Like the last CORD conference I attended the days were jam packed with important information. Let’s see what sense I can make of my notes. (The slides are also online here.)
Let’s start with the bad news: Canadians with rare diseases are being forced to contend with the MAD (maximum administrative delay) principle, a situation in which a massive bureaucracy has to be conquered before they can get access to treatment. When access is finally granted, it can take up to three years for this approval to cover all provinces and territories.
Even more depressingly the long-standing mindset of our country and bureaucrats has been that cost trumps everything and it’s cheaper to just let people with rare diseases die. This is shocking and depressing for many reasons and is something that desperately needs fixing.
But (and I made note of this quote because it was fantastic) "We may not have best healthcare system but there is one place in which we have no equal: writing reports on how we can be better."
Yes, the system knows there is a problem and is looking at what can be done. Now we just have to make it follow through when it sets out to fix things.
Enter R2D2. (No, not the robot.) This is the new version of regulation the government is working on to improve drug and treatment access for all—including rare—Canadians. With any luck this new change will reduce (red tape and) waiting time for drug approval.
The other factor that may help finally bring us the solution: Pharmacare.
Yes, this goes against what someone explained at the last conference, but that’s because there are caveats to this. In the system currently under discussion there would be two Pharmacares: one for the general population and one for us genetic weirdos. Talks are undergoing regarding the creation of the Expensive Drugs for Rare Diseases (EDRD) plan. (In fact these talks were going on in another room in the Sheraton while the CORD conference was running.) Let’s hope the whole thing doesn’t get lost or scuttled amid government infighting.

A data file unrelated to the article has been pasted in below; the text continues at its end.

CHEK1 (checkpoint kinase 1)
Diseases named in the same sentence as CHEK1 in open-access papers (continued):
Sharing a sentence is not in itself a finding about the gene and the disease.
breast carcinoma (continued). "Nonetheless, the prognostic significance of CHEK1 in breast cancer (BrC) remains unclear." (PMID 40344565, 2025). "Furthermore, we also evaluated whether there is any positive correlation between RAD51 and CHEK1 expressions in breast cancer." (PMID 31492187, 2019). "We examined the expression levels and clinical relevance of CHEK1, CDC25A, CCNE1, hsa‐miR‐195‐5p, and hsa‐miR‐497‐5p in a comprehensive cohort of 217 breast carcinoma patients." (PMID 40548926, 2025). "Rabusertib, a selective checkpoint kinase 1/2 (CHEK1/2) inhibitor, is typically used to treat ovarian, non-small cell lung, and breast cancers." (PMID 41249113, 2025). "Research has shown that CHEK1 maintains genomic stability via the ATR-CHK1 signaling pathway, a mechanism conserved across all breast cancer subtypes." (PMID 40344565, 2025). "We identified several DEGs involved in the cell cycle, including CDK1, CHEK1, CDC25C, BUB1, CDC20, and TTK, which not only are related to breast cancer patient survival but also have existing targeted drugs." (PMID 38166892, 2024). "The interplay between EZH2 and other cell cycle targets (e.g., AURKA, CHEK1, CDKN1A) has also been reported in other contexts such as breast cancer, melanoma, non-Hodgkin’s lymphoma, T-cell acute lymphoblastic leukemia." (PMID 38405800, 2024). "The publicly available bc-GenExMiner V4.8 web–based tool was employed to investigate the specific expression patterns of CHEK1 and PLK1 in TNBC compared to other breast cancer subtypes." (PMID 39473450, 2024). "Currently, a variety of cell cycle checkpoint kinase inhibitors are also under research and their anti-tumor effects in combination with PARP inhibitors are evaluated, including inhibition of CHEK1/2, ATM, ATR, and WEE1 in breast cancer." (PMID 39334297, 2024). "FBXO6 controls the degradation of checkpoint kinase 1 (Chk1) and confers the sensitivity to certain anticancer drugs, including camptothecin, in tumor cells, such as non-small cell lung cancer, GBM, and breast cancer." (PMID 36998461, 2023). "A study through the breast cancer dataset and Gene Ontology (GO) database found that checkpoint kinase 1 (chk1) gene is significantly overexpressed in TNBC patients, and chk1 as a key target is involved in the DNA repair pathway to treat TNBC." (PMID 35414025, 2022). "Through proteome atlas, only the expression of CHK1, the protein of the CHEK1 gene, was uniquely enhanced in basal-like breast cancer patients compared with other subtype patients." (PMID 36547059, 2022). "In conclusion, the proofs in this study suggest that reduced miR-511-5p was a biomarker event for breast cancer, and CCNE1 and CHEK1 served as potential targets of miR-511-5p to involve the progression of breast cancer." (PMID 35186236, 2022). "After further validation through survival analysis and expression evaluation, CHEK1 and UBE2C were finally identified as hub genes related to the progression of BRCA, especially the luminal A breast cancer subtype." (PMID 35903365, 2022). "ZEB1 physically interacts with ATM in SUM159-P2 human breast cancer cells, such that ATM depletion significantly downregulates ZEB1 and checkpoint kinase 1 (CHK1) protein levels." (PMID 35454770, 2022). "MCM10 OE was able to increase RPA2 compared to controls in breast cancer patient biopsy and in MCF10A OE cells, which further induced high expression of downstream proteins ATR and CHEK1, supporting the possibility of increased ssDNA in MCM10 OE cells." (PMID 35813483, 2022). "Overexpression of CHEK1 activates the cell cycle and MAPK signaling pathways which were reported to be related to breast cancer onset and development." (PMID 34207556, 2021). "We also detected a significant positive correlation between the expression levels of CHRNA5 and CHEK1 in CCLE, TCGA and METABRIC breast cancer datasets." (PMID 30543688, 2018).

The other thing to really pay attention to is the Special Access Program (SAP)/Managed Access Program (MAP). This is likely the route we’ll have to take to access drugs/treatment for FOP when they become available. When drugs/treatment are available EVERYWHERE ELSE and we’re still waiting (ugh, Canada, you make me twitch and I bet Tommy Douglas is rolling in his grave) your doctor can apply on your behalf to try to get you access. Just make sure you throw a rock at anyone who says we don’t need better access to rare disease drugs because we have this system (as apparently this is a common argument).
What did I bring away with me after two very long days? The fight is so far from over. But (to be fair) I already knew this.
So I guess my advice is to gear up for battle. We’re closer to the point where there will be a drug/treatment for FOP and we will (potentially) be able to access the drug after it becomes available…we just have to make it through a booby-trapped obstacle course first.